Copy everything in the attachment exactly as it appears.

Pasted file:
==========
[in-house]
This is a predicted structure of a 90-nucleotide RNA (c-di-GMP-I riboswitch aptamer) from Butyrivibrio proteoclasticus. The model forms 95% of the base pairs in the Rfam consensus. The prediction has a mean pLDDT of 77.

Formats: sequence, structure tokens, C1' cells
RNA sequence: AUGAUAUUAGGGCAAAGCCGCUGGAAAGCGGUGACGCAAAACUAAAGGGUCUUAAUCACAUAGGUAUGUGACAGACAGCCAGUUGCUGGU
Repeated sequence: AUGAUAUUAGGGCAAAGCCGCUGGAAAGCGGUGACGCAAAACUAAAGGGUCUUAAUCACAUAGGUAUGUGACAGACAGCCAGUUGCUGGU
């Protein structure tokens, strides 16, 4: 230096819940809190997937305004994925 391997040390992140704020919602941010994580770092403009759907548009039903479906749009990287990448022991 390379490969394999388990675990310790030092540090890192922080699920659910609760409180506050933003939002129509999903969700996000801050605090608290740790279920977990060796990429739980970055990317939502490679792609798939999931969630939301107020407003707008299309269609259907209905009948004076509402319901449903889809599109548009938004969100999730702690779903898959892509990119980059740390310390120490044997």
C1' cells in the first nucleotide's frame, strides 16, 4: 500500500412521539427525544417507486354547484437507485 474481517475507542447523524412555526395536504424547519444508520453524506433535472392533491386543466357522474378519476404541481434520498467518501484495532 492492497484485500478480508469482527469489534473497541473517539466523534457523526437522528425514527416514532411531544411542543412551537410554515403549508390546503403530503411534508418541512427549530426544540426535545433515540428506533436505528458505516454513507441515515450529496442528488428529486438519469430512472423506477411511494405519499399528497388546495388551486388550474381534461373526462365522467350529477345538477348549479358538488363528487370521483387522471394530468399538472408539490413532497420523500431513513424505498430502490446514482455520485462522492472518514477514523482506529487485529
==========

[in-house]
This is a predicted structure of a 90-nucleotide RNA (c-di-GMP-I riboswitch aptamer) from Butyrivibrio proteoclasticus. The model forms 95% of the base pairs in the Rfam consensus. The prediction has a mean pLDDT of 77.

Formats: sequence, structure tokens, C1' cells
RNA sequence: AUGAUAUUAGGGCAAAGCCGCUGGAAAGCGGUGACGCAAAACUAAAGGGUCUUAAUCACAUAGGUAUGUGACAGACAGCCAGUUGCUGGU
Repeated sequence: AUGAUAUUAGGGCAAAGCCGCUGGAAAGCGGUGACGCAAAACUAAAGGGUCUUAAUCACAUAGGUAUGUGACAGACAGCCAGUUGCUGGU
């Protein structure tokens, strides 16, 4: 230096819940809190997937305004994925 391997040390992140704020919602941010994580770092403009759907548009039903479906749009990287990448022991 390379490969394999388990675990310790030092540090890192922080699920659910609760409180506050933003939002129509999903969700996000801050605090608290740790279920977990060796990429739980970055990317939502490679792609798939999931969630939301107020407003707008299309269609259907209905009948004076509402319901449903889809599109548009938004969100999730702690779903898959892509990119980059740390310390120490044997």
C1' cells in the first nucleotide's frame, strides 16, 4: 500500500412521539427525544417507486354547484437507485 474481517475507542447523524412555526395536504424547519444508520453524506433535472392533491386543466357522474378519476404541481434520498467518501484495532 492492497484485500478480508469482527469489534473497541473517539466523534457523526437522528425514527416514532411531544411542543412551537410554515403549508390546503403530503411534508418541512427549530426544540426535545433515540428506533436505528458505516454513507441515515450529496442528488428529486438519469430512472423506477411511494405519499399528497388546495388551486388550474381534461373526462365522467350529477345538477348549479358538488363528487370521483387522471394530468399538472408539490413532497420523500431513513424505498430502490446514482455520485462522492472518514477514523482506529487485529